Contrary to standard parental guidance, when a blockage is impairing a patient’s hearing – the answer does not involve digging out the ear. In fact, when done properly and safely, there should be no digging involved at all. Ears are cute and wrinkly (and responsible for balance, taste, *hearing*, cognitive function etc… but that’s beside the point). We should treat them accordingly, and give them the patience and respect they deserve.
Patients are pursuing self-care, not self-aeration. Here are some standard methods for achieving ear wax removal – safely and effectively by a trained hearing healthcare professional.
Instrumentation – consider a conductor
A binocular microscope and a handheld speculum are the most commonly used instruments in cerumen removal, although a metal or plastic loop, curette, or alligator forceps are also options. Above all, tools that illuminate the ear canal are an asset for visualization, considering the sensitivity of this procedure. Though there is a potential risk of perforation through malpractice or an uncooperative patient, this method minimizes the chances of bacterial infection as the process does not expose the ear canal to moisture.
Irrigation – less like a water slide, more like a lazy river
Irrigation to remove wax build-up will involve using a syringe to insert water or a water and saline mixture into the ear. The process will help encourage the wax to detach from the canal walls and flush it out. While the method is predominantly pain-free, risks include otitis media/externa (ear infection) or a perforated eardrum due to irrigation pushing the wax further into the canal. In addition, dizziness, discomfort, and ringing in the ears may result from the procedure, though they are rarely long-lasting.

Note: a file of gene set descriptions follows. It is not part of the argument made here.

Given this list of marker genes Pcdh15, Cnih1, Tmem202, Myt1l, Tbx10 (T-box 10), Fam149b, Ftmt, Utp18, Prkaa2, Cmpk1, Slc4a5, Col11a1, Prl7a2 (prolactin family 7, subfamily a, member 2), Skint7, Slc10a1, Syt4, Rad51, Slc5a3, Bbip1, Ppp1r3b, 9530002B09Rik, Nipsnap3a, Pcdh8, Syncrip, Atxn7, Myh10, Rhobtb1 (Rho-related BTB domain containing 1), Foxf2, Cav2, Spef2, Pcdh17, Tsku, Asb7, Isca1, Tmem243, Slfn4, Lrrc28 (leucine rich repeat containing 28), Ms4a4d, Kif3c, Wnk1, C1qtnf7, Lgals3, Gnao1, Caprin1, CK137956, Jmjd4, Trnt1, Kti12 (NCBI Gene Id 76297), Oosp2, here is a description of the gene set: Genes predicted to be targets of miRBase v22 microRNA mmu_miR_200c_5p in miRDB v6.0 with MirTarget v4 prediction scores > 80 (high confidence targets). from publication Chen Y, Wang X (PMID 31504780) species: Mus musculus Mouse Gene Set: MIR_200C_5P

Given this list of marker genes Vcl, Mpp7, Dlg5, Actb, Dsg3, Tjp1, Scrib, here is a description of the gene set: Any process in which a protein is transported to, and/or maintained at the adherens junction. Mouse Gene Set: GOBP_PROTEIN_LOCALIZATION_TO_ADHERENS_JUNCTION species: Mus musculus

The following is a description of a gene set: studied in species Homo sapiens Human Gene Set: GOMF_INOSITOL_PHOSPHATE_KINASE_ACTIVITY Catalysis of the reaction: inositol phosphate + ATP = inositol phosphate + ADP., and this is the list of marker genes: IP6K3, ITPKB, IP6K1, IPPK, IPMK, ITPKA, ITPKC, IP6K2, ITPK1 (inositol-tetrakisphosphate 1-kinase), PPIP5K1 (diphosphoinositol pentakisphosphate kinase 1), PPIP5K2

Suction – a reverse neti pot for the ears
Saving the best for last, microsuction is the popular preference among Hearing Instrument Specialists for wax removal, though it is not always available due to the expensive equipment required. The procedure only lasts a few minutes, involving a long, thin vacuum inserted into the ear to dislodge the earwax. Side effects of this method are typically short-term, risking dizziness, discomfort (from the loud volume of the procedure) and reduced hearing.
Bonus: contrary to irrigation’s limitations, specialists can perform microsuction on people with a ruptured eardrum, a history of ear surgery, foreign matter in their ear and mild otitis externa.
Wane on the ear wax removal
Following these guidelines minimizes the threat of an accidental re-establishment of the circumference of this orifice. That being said, in most cases, ears are strong independent organs that don’t need (or want) uninvited guests rearranging the furniture. It’s always important to remind patients that average ear wax production helps keep the ears moisturized and protected, and serves as a sign that your ears are doing a great job cleaning themselves. If they find it hard to believe earwax isn’t a nuisance, let them know (A)hip-checking stigmas is what we do best.
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